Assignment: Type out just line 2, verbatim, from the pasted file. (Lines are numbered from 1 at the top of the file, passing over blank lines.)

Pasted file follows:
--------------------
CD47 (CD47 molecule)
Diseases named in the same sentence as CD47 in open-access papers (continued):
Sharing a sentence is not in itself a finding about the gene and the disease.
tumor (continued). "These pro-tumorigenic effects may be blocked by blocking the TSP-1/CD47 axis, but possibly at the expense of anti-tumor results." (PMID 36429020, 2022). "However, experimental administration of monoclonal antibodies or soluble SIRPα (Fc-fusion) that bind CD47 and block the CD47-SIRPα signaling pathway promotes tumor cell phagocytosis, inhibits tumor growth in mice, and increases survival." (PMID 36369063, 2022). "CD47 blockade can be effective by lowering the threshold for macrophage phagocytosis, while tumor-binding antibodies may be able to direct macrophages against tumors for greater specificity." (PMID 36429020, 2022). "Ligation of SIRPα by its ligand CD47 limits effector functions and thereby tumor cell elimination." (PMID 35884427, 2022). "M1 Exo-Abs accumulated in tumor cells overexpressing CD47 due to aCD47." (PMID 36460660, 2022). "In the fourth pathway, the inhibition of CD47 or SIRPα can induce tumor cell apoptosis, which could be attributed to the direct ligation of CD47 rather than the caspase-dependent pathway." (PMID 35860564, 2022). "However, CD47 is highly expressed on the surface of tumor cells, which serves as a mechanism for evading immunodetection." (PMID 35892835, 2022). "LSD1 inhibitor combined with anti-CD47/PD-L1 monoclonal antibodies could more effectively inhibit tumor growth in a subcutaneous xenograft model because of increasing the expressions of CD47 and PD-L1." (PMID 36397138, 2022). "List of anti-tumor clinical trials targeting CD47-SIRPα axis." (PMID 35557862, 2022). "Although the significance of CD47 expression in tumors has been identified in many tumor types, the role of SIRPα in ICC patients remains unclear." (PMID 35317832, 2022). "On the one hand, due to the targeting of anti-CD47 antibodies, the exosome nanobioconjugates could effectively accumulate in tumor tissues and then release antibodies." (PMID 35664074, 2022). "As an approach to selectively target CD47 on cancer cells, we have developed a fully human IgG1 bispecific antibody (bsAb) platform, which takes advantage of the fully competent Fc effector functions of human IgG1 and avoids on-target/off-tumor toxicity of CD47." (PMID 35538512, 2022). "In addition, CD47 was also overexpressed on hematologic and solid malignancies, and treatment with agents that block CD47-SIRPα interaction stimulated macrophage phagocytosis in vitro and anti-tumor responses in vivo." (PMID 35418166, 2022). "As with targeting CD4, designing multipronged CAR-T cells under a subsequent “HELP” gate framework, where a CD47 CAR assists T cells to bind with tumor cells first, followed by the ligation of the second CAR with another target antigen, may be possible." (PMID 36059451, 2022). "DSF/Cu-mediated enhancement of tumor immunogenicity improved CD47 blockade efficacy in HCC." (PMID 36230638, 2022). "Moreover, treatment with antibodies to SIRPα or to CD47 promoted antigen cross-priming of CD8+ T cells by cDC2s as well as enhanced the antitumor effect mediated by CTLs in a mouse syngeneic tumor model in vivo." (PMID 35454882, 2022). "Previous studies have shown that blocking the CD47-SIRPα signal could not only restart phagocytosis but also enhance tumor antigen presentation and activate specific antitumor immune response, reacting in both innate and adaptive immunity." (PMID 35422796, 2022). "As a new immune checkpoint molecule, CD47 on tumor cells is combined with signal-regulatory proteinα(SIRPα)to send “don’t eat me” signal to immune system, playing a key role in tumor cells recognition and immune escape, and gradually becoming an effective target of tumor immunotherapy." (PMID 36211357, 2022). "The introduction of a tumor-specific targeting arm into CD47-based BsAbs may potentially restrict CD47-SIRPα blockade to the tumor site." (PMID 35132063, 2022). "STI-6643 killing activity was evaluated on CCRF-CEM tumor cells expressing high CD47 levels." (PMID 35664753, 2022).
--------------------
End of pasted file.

Diseases named in the same sentence as CD47 in open-access papers (continued):